In an ongoing effort to share inside experiences from the refugee crisis, I have invited Chris Lewis to share one of his stories from working in Opatovac refugee camp. He and his wife, Karen, traveled through Hungary, Serbia, and Croatia for over a month, serving the refugees. In his own words…
I’ve heard the old cliche about someone being so generous they would give away the shirt off their own back. However, when I saw a teenage boy give away his own sweater to another cold refugee, I saw this principle in action. In fact, I saw this kind of generosity amongst many of the refugees who pass daily through the camp at Opatovac in Croatia.
I’ll call the teenage boy Majid. He came to the clothes tent and told me he spoke both English and Arabic and would like to help. We let him help us distribute clothes to the long line of freezing refugees who had just arrived.
We had spent hours arranging the clothing in the tent. Donations come from various places and are given to us to sort through and organize into boxes so that we can set up the tent kind of like a shop for the people. The main things people needed on this day were coats, sweaters and shoes. The cold weather had come in, and the people were freezing.
As Majid helped us determine the needs of the people and find clothing for them, we often discovered that we didn’t have what the people needed. We ran out of socks first. Then we ran out of coats. Now we were down to handing out sweaters to the shivering people.
As always, I was impressed by the generosity of many of the refugees. People who had extra often came to the tent that day and made donations of their own. If they had a pair of shoes or an extra coat, they gave them to us so that we could give them to others who needed them more.
But it was never enough.
Finally we ran out of adult sweaters. We had a few left for children and one or two tattered sweaters for young people. But the large sweaters were gone.
A grown man came to the front of the line. We were able to give him something for the rest of his family, but he himself was shivering. “Do you have any coats?” he asked. We told him were sorry, but they were all gone. “Sweaters?” Again we were sorry, but we didn’t have anything left in his size.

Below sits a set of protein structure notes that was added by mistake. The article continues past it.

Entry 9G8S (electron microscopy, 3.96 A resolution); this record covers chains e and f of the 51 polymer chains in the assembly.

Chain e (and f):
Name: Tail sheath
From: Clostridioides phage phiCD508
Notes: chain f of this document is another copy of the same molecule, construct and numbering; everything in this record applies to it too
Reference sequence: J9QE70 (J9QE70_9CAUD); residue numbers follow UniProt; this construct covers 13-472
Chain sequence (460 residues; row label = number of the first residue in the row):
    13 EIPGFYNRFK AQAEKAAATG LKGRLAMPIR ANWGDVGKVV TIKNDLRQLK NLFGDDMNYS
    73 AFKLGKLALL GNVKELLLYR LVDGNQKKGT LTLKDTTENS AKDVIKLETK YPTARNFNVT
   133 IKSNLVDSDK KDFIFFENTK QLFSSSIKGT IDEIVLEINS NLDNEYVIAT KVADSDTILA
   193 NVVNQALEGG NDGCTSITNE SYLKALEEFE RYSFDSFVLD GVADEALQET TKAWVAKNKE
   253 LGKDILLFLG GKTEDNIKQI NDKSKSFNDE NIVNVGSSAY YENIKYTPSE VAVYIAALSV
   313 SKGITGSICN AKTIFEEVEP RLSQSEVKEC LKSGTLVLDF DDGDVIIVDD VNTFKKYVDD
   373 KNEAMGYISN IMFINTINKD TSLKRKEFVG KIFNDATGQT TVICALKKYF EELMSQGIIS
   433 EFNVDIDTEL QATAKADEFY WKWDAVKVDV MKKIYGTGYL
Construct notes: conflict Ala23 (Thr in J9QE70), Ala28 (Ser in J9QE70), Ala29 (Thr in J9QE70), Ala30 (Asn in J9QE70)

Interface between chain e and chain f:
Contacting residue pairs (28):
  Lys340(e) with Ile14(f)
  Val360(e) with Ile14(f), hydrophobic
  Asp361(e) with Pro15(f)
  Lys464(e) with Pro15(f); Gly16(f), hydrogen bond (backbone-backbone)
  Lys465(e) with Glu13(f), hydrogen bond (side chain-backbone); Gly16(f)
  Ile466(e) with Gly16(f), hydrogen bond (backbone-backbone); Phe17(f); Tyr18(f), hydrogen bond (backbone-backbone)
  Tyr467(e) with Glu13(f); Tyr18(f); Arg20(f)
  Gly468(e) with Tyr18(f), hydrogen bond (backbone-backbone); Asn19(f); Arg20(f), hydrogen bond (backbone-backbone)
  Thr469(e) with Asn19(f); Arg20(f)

Majid, however, was wearing a beautiful new sweater he had gotten somewhere. It was a little large for the 14 year old boy, but it was nice and he was proud of it. That’s why I was surprised when he asked me, “Do you have anything a little smaller that I could wear? Anything at all. It doesn’t have to be nice.”
One of the volunteers found a small sweater that could just barely fit. It was a bit old and not very nice, but Majid took his nice sweater off and put the old one on instead.
Then he gave his own sweater to the shivering man.
Every day, thousands of refugees pass through Opatovac. Most of them are hungry, and all of them are cold. We never have enough to give them, but we give them all we have.
What impresses me most, however, is watching how often they also give to one another. It reminds me that these are real people just like you and me. Many have been forced to leave behind good jobs and good lives, and they are uncertain of the future. Many are scared and lonely and hurting. However, their hearts beat just like ours do, and often their hearts beat in compassion for one another.
These little incidents remind me that the media’s picture of this crisis is often incomplete. The fate of these people – male and female, young and old – is often discussed as nothing more than a political problem that needs a solution. This is, however, a human problem that can only be solved through human compassion.
Many of the refugees would give the shirt off their back for one another. How much are we willing to give? How much are we willing to learn from the example of people like Majid?
Chris Lewis has been a minister with the Church of the Nazarene for 22 years. Originally from the United States, he and his wife, Karen, are in the process of moving to Croatia where they will be working side by side with the Red Cross in response to the refugee crisis.